When fully expanded, they offer sleeping space for several people and often include a small kitchenette and dining area. While they don’t usually have the full amenities of larger RVs, they offer a more comfortable and secure sleeping environment than traditional tent camping.
These RVs are designed for adventurers who want to bring along their “toys” – such as ATVs, motorcycles, or bicycles. They are essentially travel trailers or fifth-wheel trailers with a built-in garage area, typically at the rear. This flexible space can also be used for extra sleeping or living areas when not used for storage.
Choosing the right towable RV depends on the towing capacity of your vehicle, the level of comfort you want, the number of people you’ll be camping with, and whether you’ll be bringing along any large sports equipment or toys.
Essentials of RV Camping
Successful RV camping involves understanding and managing several important systems and components of your RV and how to effectively get around in it. While you don’t have to be an expert, knowing the basics of them make RV camping easier and more fun.
The most important RV systems and aspects to understand include power, water/sewage, navigation, and maintenance.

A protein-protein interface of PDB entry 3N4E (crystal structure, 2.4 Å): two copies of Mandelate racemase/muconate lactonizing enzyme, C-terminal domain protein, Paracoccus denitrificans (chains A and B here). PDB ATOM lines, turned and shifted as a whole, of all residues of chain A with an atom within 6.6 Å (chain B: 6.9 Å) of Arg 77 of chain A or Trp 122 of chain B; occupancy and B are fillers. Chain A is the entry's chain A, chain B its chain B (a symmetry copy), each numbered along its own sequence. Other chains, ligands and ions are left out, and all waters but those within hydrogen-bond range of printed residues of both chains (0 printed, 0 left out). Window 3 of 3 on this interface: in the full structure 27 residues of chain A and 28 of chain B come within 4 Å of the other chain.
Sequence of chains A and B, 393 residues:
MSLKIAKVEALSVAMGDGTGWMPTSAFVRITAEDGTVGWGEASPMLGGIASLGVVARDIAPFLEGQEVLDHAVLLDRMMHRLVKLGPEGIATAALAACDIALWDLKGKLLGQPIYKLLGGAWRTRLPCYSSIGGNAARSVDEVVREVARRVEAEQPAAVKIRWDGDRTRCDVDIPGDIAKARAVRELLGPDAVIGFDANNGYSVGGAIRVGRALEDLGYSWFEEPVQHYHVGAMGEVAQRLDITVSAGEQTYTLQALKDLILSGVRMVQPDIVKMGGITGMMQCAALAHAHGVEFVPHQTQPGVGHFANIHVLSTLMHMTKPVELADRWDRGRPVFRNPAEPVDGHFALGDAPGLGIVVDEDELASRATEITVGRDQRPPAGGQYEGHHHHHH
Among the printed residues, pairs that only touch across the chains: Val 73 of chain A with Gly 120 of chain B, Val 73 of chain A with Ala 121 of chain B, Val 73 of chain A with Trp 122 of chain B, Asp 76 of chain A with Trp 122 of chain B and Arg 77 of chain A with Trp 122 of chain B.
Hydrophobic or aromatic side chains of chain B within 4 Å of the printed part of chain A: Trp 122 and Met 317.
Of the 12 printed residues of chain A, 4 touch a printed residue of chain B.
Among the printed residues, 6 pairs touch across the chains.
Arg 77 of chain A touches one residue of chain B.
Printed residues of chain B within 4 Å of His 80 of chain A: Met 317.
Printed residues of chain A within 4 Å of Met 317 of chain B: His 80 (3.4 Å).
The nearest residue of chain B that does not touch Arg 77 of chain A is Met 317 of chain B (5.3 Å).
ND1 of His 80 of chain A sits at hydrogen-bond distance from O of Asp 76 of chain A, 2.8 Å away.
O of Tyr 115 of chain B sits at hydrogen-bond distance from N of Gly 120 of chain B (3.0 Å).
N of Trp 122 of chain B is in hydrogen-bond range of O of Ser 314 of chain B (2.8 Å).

In terms of power, most RVs have a combination of 12-volt DC power (from batteries) and 110-volt AC power (from shore power hookups or generators). Understanding your RV’s electrical system and how to manage power consumption is essential for an enjoyable camping experience.
Water management in RV camping includes both freshwater and wastewater. The freshwater system supplies clean water for drinking, cooking, and bathing, which is typically stored in an onboard tank. This can often be supplemented with the campsite’s potable water supply.
Wastewater, on the other hand, is split into greywater (from sinks and showers) and black water (from toilets), both of which need to be safely and responsibly disposed of at a dedicated dump station.
Power, water, and sewage are all things you should keep in mind when you’re looking at what hookups are available at the RV camp you’re visiting. Some RV campgrounds offer everything you need, including electric hookups, water, and integrated dump stations. Others might provide partial hookups or nothing at all.
Learning how to navigate an RV campground and campsites is another critical aspect of RV camping. Campgrounds can range from primitive campsites in national parks to private resorts with a wide range of amenities. It’s important to research and reserve your campgrounds ahead of time, especially during peak travel seasons.
Lastly, understanding RV maintenance is crucial for both the longevity of your RV and your safety on the road. This includes regular checks and upkeep of the engine, tires, brakes, roof seals, and appliances, among other things. It’s also a good idea to have a basic tool kit on hand for minor repairs.
By mastering these aspects, you can ensure a smoother and more enjoyable RV camping experience.
Essential Tips for Staying Comfortably in an RV
Embracing the RV lifestyle means adjusting to a new way of living. It’s crucial to create a comfortable environment that makes your RV feel like a home away from home. I actually have a complete article dedicated to teaching you how to live in an RV full-time, so make sure you check that out if you’re considering this lifestyle.